In addition to corporate executives and high-flying tourists, Mr. Cahen said PhilJets has seen a lot of demand from different sectors of the mining industry. In fact, after Mr. Tea landed his contract with the American television firm, the company really began to gain traction when they realized how the intricacies of the mining business could benefit from chartered flight services.
“The [Philippines] is also full of mining companies, and those mining companies sometimes are based in remote areas,” Mr. Cahen said. “So they need the choppers, not for personal use, but really for operations—to carry some of the equipment, some of the employees, and sometimes to also carry the precious cargo.”
Though most of their clients look for customized services to take them to specific destinations, Mr. Cahen explained that they do also offer fixed packages, including a helicopter flight directly to Tagaytay. In this package, the chopper lands your group at world-famous destination restaurant Antonio’s for lunch, before flying you off again for an aerial tour around Taal Volcano.
“It takes more or less, five hours,” he said. “One hour of flying time and four hours on site. It’s been a very popular package.”
According to their team, PhilJets’ success can be attributed to the attention they pay to curating their services to meet the possible demands of their clients. “Some clients they just want to do a ten-minute tour around Manila,” Mr. Cahen said. “Some clients they just want to avoid the traffic and are willing to pay for a premium service. Some clients just want to go to Tagaytay or to Baguio to play golf.”
“Each client is very unique,” he continued, “and we try to cater to these clients by offering a customized experience.”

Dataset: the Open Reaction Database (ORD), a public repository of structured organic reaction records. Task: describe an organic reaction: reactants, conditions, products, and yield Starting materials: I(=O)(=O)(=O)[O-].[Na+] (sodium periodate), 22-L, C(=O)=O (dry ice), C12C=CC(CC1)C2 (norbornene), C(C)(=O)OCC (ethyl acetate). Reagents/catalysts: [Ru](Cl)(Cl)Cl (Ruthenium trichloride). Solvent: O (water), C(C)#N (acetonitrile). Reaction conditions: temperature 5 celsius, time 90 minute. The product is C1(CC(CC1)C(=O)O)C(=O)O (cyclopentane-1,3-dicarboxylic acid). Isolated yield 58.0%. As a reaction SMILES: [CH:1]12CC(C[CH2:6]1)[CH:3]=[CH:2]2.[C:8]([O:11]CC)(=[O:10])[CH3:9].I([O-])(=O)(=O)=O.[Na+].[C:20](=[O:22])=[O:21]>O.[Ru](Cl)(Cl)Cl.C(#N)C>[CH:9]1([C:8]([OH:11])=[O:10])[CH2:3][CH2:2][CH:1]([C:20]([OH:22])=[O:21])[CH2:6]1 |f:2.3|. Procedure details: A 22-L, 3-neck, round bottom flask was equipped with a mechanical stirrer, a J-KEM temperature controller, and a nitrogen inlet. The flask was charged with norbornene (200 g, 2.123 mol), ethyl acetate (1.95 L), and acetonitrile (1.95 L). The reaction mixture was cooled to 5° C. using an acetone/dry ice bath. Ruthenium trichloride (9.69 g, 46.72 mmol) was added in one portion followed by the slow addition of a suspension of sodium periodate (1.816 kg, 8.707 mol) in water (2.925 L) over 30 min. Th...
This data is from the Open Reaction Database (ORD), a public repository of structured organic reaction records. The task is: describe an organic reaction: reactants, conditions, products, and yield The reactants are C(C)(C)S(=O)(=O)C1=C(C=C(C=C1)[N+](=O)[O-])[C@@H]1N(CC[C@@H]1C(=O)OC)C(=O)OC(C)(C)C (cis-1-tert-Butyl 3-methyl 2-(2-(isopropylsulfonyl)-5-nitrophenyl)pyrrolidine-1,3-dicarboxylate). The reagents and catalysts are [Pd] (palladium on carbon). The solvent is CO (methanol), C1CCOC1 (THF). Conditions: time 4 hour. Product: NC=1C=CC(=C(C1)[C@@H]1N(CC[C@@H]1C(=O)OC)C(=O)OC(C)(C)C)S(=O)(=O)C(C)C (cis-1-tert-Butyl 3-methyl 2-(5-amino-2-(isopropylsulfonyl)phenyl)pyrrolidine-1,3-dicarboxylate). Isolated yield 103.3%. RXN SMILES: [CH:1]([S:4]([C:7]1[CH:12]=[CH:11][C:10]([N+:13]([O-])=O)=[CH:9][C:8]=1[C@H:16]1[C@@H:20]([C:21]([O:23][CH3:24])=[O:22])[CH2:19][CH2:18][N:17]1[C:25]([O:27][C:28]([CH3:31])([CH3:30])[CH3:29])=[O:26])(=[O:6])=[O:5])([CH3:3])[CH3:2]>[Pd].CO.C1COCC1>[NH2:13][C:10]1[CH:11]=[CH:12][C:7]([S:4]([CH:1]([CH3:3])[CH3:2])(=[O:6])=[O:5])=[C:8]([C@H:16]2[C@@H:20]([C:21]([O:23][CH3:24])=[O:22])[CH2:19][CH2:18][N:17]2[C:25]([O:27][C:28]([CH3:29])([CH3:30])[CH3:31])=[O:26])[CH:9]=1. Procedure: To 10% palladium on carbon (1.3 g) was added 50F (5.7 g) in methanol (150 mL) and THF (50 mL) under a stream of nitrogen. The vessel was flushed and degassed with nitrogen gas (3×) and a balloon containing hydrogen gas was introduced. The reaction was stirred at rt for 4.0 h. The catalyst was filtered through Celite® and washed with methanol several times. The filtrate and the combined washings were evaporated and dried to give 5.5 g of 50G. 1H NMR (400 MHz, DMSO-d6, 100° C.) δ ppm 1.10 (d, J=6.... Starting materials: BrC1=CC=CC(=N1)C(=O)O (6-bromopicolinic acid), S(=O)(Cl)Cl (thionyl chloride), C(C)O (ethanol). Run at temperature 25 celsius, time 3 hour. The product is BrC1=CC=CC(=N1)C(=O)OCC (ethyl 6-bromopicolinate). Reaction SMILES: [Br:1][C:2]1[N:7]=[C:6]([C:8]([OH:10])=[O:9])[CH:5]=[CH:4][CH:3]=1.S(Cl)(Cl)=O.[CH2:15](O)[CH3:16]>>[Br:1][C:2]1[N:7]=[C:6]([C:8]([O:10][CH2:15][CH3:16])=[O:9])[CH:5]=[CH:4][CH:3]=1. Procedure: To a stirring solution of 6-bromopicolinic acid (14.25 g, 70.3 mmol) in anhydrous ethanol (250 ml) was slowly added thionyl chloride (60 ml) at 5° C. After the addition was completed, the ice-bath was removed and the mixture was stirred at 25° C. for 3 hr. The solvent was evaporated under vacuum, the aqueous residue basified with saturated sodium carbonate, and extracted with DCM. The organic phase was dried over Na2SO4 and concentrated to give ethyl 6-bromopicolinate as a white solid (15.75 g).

Currently, clients interested in taking to the skies to circumvent Manila’s clogged arteries need to rent out the entire aircraft. Unlike more robust services one might find abroad, local demand isn’t yet at the level necessary to support a pay-per-seat model. But Mr. Cahen said the industry is definitely headed in that direction.
“For now, [our services] can take you from Quezon City to Makati in more or less five minutes,” he said. “So the helicopter will pick you up somewhere in Makati. Then Makati to Q.C., we’re talking five minutes of flying time. Either the chopper will wait for you at Q.C.—if we are authorized by the building—or the chopper will fly back to Manila. The cost would be roughly Php30,000 for the entire helicopter.”
The service is definitely pricey. But if time is money, it’s all about how much you value your time. “Do you want to spend two and a half hours in traffic, getting stressed?” Mr. Cahen asked. “Or would you prefer to spend five minutes… saving a lot of time for more business with your team, with your partner?”